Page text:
Last week I was part of Queering Abolition, a panel discussion on queer and trans prison advocacy and abolition. One of my co-panelists was Susan Rosenberg, a former political prisoner who spent 16 years in prison before her sentence was commuted by outgoing President Bill Clinton. The panel was in the auditorium of the City University of New York Graduate Center. Being on the panel was exciting — not just because I was part of a dialogue around prison advocacy and abolition that centered on trans people, but also because it reminded me of how far I’d come and how much community and movement support have enabled me.

I first saw Susan Rosenberg in that same auditorium about 12 years ago. She had been released from prison the year before and was part of a day-long conference on incarceration. My daughter was not quite two years old and, like many political events — both then and now — there was no child care. The organizers told me that I was welcome to bring my child and so I did.

She had a fantastic time. My daughter, after nursing for a bit and sitting in my lap for an even shorter bit, wriggled out of my arms and explored the back rows of the auditorium. The seats were like those in the movie theater, springing up when no weight was applied. She was entranced with these seats, pulling them down and letting them flip back up with a clatter. She did this again and again, much to the amusement of the handful of 20-somethings around us. I kept one eye on her and one eye on the stage where, far below, Susan Rosenberg, Laura Whitehorn and two other important people in the prison movement talked about women and incarceration.

When the audience erupted into applause, my daughter stopped and applauded along. “Yaaaay!” she cheered, as she clapped her tiny hands together over and over.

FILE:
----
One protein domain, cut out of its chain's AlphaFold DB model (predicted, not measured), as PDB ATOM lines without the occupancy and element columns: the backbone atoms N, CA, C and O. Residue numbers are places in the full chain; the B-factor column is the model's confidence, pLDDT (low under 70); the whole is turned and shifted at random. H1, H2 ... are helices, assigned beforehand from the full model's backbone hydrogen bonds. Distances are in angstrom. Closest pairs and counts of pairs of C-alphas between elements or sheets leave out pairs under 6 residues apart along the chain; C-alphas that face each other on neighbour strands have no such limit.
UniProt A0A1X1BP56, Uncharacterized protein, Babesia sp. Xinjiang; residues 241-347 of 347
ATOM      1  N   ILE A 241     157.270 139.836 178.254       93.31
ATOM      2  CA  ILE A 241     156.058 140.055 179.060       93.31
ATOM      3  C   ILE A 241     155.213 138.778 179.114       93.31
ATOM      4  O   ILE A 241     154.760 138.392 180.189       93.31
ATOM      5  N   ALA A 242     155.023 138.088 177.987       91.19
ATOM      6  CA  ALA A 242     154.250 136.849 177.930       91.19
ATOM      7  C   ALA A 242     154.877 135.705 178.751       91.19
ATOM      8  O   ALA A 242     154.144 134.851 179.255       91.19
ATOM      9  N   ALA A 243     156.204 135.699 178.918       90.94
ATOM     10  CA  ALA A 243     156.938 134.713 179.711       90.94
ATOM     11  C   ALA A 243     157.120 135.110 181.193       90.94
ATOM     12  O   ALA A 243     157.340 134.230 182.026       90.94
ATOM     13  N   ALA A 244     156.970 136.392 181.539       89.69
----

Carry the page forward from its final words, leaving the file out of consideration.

(more…)

Alternatives to Incarceration: Be Careful What You Wish For

susanseredFrom Susan Sered

As awareness is growing of the financial and human costs associated with mass incarceration, we’re hearing talk from politicians on both sides of the aisle (and, believe it or not, even from the Koch Brothers) about the need for “alternatives to incarceration” (ATIs).

The term “alternatives to incarceration” takes for granted that we are talking about ways to handle criminals who otherwise would need to be incarcerated — that incarceration is a reasonable baseline against which to measure “alternatives.” In light of the over-representation of Americans of color and low-income Americans in jails and prisons, however, it’s necessary to be careful about any sort of presumption of correlation between criminality and incarceration. In fact, about a third of people locked up in the US are awaiting trial; that is, they have not been convicted of a crime. Another third are locked up because they violated the terms of probation or parole; that is; the “criminal” act was not sufficiently egregious to require imprisonment but a subsequent action – often simply not showing up for a meeting with a parole or probation officer, or failing to keep up restitution payments or money owed in court fees – was the reason for incarceration. And 97% of federal and state criminal prosecutions are resolved by plea bargain – often accepted by defendants out of fear that if they don’t accept the deal they will be locked up even longer — rather than by trial.

Given these numbers, it’s easier to make a case for abolition than for “alternatives to incarceration.” But that is not the direction in which public discourse seems to be moving. To the contrary, the increasingly popular sentiment goes something like this: A whole lot of people sitting in jails and prisons are mentally ill; they are drug users who need treatment more than they need punishment. Echoing this sentiment, Los Angeles County – the US county with the largest number of incarcerated people – recently approved a $1.9 billion proposal to tear down Men’s Central Jail and construct a 4,885-bed “Consolidated Correctional Treatment Facility”. And while “treatment” certainly sounds beneficial, the content of that treatment has yet to be spelled out.

(more…)